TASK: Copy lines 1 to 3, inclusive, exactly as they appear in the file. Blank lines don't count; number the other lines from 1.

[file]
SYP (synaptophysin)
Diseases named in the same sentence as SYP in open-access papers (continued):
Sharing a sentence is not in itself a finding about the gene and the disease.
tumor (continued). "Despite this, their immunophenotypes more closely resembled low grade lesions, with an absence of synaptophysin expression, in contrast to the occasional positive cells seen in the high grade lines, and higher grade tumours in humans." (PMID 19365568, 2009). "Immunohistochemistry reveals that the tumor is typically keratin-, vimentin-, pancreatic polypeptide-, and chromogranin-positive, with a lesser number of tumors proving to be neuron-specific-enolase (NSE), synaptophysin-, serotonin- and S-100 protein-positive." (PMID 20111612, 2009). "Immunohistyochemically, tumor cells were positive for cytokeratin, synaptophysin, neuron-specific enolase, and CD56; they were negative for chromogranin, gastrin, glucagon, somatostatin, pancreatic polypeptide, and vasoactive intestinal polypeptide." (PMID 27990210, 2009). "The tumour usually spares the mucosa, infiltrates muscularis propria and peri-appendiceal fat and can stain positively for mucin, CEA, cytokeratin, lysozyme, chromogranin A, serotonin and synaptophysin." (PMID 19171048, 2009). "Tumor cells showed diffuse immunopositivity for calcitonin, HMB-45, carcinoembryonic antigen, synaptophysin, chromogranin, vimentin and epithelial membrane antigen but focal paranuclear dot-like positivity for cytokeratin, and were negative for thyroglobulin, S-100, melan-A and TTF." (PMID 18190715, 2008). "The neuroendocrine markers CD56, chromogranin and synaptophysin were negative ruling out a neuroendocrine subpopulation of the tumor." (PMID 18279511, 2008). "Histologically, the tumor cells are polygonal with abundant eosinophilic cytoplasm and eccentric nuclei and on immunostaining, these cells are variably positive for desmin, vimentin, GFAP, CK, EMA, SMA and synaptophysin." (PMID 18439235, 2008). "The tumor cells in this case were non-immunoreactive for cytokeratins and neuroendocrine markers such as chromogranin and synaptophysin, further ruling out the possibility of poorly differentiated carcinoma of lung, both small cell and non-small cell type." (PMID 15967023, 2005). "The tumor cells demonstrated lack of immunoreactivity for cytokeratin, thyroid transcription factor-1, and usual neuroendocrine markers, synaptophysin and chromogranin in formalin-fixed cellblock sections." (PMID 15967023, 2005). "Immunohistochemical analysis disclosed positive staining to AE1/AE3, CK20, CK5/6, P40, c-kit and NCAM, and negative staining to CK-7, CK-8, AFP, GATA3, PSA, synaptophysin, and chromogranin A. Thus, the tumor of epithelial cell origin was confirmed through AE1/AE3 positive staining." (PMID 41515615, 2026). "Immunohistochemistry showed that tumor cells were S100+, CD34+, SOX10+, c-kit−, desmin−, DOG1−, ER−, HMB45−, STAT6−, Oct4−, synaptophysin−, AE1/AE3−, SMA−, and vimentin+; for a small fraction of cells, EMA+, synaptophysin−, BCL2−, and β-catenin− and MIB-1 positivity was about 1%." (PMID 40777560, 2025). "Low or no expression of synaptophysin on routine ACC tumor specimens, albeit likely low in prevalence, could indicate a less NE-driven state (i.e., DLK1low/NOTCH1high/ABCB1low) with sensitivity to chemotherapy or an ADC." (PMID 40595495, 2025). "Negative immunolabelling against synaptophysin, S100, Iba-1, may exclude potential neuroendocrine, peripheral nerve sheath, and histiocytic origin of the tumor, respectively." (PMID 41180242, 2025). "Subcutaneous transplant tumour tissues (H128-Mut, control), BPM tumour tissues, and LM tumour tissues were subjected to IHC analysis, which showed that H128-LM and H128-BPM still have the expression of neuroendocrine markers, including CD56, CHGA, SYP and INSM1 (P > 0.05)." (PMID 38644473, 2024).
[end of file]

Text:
SYP (synaptophysin)
Diseases named in the same sentence as SYP in open-access papers (continued):
Sharing a sentence is not in itself a finding about the gene and the disease.